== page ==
It’s about time…

Will the first new prod­uct cat­e­gory from Ap­ple in four years kick the wear­ables mar­ket into over­drive?

Australian T3 - - RADAR -

theaple­wat chcould­well be the yard­stick by which Tim Cook’s ten­ure as the company’s CEO is mea­sured. Ap­pear­ing on the Flint Cen­ter stage at the launch event in Cu­per­tino sport­ing the firm’s first all-new tech cre­ation since his pre­de­ces­sor Steve Jobs passed, Cook ex­plained why the Watch – there’s no “i” in New Team Ap­ple, and none in this prod­uct’s name ei­ther – is “the most per­sonal prod­uct we’ve ever made”.

You can see why: this thing is a cus­tomisea-thon. There are three ver­sions of the Ap­ple Watch, from the sweat-swat­ting Sport to the show-offy, 18-karat-gold Edi­tion, with a se­ries of swap­pable straps and screen sizes. While smart­watches to date have been one­off, quickly it­er­ated prod­ucts, this is a new col­lec­tion, in the fash­ion sense of the word.

The rest of its ar­moury is a tad more fa­mil­iar, with the Watch sens­ing when you’ve raised your wrist to ac­ti­vate the screen. No­ti­fi­ca­tions come through as vi­bra­tions and you can con­trol your mu­sic through it, too. Need­less to say, it spends much of its time track­ing your ac­tiv­ity via a pulse mon­i­tor, ac­celerom­e­ter and gy­ro­scope, although with no GPS on board, you’ll need your iPhone on you for more pro-like fit­ness pur­suits.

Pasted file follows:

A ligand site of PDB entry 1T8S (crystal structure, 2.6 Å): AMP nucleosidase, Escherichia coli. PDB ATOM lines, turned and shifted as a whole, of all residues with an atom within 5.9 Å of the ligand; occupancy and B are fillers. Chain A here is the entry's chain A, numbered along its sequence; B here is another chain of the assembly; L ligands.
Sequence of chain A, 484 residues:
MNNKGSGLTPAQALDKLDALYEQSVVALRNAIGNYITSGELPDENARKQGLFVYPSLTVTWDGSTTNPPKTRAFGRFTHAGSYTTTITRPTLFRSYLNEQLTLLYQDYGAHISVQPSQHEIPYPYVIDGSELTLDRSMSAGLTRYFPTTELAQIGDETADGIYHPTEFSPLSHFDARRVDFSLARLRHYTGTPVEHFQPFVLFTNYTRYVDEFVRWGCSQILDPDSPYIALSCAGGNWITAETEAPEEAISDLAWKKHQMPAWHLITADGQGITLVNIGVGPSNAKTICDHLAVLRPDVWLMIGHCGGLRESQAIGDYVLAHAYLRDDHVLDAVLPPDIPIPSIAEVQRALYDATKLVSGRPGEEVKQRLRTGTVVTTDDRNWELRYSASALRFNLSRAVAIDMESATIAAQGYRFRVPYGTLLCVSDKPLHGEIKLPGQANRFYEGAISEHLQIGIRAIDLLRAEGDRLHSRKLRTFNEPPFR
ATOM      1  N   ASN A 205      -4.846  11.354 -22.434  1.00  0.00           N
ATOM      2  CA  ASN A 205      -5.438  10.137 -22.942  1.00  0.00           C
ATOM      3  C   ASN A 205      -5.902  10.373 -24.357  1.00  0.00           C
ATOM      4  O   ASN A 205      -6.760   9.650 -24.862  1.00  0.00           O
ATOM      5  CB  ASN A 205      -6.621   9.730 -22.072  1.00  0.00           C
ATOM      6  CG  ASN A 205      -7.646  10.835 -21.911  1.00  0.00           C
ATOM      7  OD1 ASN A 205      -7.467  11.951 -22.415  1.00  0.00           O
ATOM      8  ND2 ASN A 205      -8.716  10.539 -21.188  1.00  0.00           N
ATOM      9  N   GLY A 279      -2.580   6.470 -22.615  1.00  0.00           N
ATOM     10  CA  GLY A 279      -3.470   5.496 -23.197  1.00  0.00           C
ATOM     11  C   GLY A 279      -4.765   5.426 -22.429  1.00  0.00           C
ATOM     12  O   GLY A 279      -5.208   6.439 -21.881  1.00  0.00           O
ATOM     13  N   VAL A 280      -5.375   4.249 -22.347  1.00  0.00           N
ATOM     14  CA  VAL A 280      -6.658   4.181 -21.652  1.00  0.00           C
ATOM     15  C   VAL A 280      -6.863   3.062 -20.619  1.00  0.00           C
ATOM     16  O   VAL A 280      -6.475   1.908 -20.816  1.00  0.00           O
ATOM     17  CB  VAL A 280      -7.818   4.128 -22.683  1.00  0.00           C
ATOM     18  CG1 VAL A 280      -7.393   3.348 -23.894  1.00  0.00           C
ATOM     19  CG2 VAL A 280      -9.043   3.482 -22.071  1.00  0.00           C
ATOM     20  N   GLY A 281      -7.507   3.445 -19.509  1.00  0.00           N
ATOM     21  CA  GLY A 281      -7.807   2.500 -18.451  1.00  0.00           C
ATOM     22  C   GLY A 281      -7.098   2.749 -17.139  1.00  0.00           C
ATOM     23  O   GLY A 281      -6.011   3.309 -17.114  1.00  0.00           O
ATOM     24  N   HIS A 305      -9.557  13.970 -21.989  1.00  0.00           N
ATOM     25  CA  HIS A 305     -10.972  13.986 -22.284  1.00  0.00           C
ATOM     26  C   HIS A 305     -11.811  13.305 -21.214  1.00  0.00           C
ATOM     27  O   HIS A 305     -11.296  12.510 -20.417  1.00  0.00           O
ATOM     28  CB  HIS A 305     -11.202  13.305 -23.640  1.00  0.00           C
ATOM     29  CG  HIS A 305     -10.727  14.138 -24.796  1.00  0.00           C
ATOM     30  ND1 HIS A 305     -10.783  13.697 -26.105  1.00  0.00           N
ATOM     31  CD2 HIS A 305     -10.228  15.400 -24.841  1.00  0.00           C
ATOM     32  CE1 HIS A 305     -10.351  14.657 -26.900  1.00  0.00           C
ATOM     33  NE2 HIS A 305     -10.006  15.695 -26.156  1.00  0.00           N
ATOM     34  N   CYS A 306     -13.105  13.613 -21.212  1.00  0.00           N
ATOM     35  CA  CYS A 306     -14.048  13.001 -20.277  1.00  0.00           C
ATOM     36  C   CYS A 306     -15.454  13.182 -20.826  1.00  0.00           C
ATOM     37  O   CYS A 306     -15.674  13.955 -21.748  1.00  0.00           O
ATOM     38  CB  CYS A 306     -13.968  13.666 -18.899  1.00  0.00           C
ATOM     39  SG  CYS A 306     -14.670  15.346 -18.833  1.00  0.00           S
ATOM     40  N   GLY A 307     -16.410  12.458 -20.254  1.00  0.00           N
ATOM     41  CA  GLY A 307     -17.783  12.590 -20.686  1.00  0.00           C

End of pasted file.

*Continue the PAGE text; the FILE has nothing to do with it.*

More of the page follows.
That’s right: when Cook says the Ap­ple Watch is de­signed to work “seam­lessly with iPhone”, he means it. While much of the wrist­piece’s func­tion­al­ity is avail­able while your hand­set’s left at home, you do very much need one as a hub for its ser­vices, which is un­der­stand­able, if a bit of a shame.

Where it gets Ap­ple-ier was ex­plained to us at the event by Sir Jony “voice of God” Ive. The Watch’s hap­tic touch­screen in­ter­prets your in­ter­ac­tion based on how hard you tap, while a mic means that Siri is also on­board, CIA-style. Maps, mean­while, of­fers the di­rec­tions and lo­ca­tion search­ing via di­rec­tional vi­bra­tions, so you don’t ac­tu­ally need to look at the screen.

Yet the curved sap­phire-glass dis­play is not the pri­mary means of in­put: that’s the “dig­i­tal crown”, which sub­verts the tra­di­tional win­der into a nav tool and home but­ton. Rather than use your podgy fin­gers to pinch and zoom on its tiny face, you ro­tate the dial for zoom­ing, scrolling and more. Just what the ex­tent of that may be, though, is in the hands of the devs… From $349, Ap­, out spring 2015



Pro­ces­sor con­nec­tiv­ity/Sen­sors



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